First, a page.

National Association of Securities Dealers Automatic Quotation system, an electronic quotation system that provides securities brokers with price quotations for stocks traded over the counter.
Portfolio rebalancing
is designed to maintain the asset allocation and diversification that align with an investor’s tolerance for risk and expectations for returns. As market conditions change over time, assets may be sold from funds that exceed their recommended allocation, with the proceeds used to purchase funds that have dropped below their recommended allocation.
Property and casualty (P&C) insurance.
A type of insurance designed to compensate policyholders for loss of or damage to property such as a home, vehicle or personal possessions. P&C insurance often includes a deductible — the amount of a loss that an insurance policyholder has to pay out-of-pocket before reimbursement from the insurer begins.
Qualified tuition programs.
Also known as Section 529 Plans, these programs allow tax-deferred earnings and tax-free distributions for qualified post-secondary (college) education expenses only. Prepaid tuition plans and college savings plans are two types of qualified tuition programs.

Note: An investor should consider the investment objectives, risks, and charges and expenses associated with investing in 529 Plans or other securities before investing. Prior to investing in a 529 Plan, an investor should also consider whether the investor’s or designated beneficiary’s home state offers any state tax or other benefits that are only available for investments is such state’s qualified tuition program. More information about 529 Plans is available in the issuer’s official statement. The official statement should be read carefully before investing.
A Roth IRA
enables individuals, subject to certain restrictions, to save for retirement with both earnings and distributions free from taxes, although contributions are taxed. Unlike Traditional IRAs, there is no required minimum distribution at age 70½. (See also Individual Retirement Account.)
S&P 500.
An index of 500 widely held common stocks on the New York Stock Exchange (NYSE), compiled by Standard & Poor’s Corporation, a provider of independent investment research and data. The S&P 500 is used as a measure to indicate the overall health of the US stock market.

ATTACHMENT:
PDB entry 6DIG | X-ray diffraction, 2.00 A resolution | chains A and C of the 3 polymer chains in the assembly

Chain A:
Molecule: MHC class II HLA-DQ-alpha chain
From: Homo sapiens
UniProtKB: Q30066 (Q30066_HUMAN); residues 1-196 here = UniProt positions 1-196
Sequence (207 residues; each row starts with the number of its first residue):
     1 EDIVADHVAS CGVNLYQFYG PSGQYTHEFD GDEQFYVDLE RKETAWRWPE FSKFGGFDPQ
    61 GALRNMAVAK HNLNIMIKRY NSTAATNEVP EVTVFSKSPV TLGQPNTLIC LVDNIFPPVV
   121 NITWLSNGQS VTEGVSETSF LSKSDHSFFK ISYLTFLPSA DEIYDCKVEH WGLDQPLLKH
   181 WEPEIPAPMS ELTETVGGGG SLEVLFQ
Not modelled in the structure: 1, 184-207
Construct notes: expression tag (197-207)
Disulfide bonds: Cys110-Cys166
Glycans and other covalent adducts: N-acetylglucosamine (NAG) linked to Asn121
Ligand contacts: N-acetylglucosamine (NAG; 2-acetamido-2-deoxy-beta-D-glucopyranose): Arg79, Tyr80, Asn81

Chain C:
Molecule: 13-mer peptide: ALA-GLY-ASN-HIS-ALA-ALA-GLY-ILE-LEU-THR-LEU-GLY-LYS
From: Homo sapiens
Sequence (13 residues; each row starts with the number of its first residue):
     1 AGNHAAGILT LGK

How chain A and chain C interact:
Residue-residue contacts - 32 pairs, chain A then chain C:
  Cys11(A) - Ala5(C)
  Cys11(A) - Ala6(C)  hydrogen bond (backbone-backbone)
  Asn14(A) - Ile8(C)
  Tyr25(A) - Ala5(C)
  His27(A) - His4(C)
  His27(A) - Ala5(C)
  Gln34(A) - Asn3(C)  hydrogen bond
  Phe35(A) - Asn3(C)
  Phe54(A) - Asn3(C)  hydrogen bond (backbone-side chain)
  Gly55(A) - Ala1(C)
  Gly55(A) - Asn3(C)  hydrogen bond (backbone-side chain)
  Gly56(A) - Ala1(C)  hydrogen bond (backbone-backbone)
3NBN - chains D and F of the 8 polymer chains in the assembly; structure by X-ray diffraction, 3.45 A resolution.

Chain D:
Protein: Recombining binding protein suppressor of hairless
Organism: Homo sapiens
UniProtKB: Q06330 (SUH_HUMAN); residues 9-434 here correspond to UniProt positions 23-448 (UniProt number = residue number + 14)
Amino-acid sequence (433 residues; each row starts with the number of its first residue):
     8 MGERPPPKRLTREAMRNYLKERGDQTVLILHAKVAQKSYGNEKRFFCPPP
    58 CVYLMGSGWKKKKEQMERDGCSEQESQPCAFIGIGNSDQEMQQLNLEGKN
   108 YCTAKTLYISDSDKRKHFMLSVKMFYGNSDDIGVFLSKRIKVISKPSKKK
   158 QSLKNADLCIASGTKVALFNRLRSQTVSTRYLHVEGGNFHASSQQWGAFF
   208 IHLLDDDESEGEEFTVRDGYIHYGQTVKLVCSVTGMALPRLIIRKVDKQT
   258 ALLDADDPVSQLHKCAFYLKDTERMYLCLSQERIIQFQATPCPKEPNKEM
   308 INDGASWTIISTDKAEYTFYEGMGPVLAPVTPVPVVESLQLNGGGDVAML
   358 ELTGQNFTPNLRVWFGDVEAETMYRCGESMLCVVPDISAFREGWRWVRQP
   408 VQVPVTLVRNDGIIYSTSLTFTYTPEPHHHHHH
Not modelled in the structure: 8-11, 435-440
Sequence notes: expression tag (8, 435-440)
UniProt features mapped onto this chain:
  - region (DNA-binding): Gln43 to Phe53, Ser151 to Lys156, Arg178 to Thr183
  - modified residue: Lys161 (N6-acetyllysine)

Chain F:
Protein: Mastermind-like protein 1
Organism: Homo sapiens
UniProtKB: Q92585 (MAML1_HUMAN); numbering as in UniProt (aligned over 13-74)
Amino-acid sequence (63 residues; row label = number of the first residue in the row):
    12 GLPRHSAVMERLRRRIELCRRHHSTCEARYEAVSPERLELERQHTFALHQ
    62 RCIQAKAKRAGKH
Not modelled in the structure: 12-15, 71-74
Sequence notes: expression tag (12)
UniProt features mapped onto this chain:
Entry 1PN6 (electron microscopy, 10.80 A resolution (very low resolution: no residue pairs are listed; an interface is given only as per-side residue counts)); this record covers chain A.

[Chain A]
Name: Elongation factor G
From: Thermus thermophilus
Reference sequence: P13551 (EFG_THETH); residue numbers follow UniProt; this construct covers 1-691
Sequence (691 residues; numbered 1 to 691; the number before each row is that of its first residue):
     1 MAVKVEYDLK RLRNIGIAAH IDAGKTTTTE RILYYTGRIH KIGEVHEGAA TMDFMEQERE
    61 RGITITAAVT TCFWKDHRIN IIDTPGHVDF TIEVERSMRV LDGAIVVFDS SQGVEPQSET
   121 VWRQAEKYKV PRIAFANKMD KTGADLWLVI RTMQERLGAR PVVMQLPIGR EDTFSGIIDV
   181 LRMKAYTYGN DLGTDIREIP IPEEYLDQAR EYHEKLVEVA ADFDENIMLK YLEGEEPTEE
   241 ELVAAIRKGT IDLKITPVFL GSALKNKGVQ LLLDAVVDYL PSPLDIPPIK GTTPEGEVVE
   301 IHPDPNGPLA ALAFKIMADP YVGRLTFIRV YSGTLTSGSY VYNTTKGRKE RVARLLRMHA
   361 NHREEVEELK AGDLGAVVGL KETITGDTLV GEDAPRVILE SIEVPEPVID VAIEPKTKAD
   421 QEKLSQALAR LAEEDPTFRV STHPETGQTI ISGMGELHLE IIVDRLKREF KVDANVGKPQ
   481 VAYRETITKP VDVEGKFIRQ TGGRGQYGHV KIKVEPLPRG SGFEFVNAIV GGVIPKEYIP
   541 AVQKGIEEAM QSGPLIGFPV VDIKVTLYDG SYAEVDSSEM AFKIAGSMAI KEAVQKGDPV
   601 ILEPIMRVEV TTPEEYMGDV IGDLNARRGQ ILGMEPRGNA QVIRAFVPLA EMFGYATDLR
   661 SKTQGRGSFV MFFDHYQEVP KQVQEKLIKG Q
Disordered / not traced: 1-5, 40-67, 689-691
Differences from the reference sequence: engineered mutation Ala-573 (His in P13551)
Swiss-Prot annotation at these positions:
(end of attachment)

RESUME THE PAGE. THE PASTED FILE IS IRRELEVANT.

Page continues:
Securities and Exchange Commission, an independent U.S. federal agency that regulates and supervises the U.S. securities industry. The SEC administers federal laws, develops and enforces rules to protect investors against malpractice, and seeks to ensure that companies provide full disclosure to investors.
Section 529 Plan.
See Qualified tuition programs.
Secured loan.
A loan for which the borrower pledges a tangible asset (collateral), such as a home, vehicle or other personal property. If the borrower defaults (does not make payments according to terms of the loan), the lender may claim and sell the asset to recoup its money. Mortgage loans, which are secured by the real property, and auto loans, which are secured by the vehicle, are two common types of secured loan. (See also Unsecured loan.)
Thrift Savings Plan (TSP).
A tax-advantaged, defined-contribution retirement savings plan for federal government employees and military personnel, similar in many ways to corporate 401(k) plans
A legally binding arrangement by which the grantor transfers ownership of property to a trustee, who manages it for the benefit of the grantor and designated beneficiaries (people and/or organizations). An attorney prepares the trust document, which establishes the rules the trustee must follow when managing the trust. The grantor may name as trustee any capable adult or an entity, such as a bank or trust company.
Unsecured loan.
A loan granted upon the good credit and promise of the borrower to repay, with no requirement that the borrower pledge a tangible asset (collateral) as security. (See also Secured loan.)
Variable annuity.
A type of annuity that allows for the investment of assets in various portfolios of stocks, bonds and cash. The return on assets is not guaranteed as in a fixed annuity, but will fluctuate in value over time, reflecting the performance of the investment portfolios chosen. Variable annuities provide a death benefit, meaning that if the annuity holder dies before the insurer begins making payments, the beneficiary is guaranteed to receive a specified amount — typically at least the amount of the purchase payment or premiums. Variable annuities are also tax-deferred, meaning that the annuity holder pays no taxes on the income and investment gains from the annuity until withdrawals begin.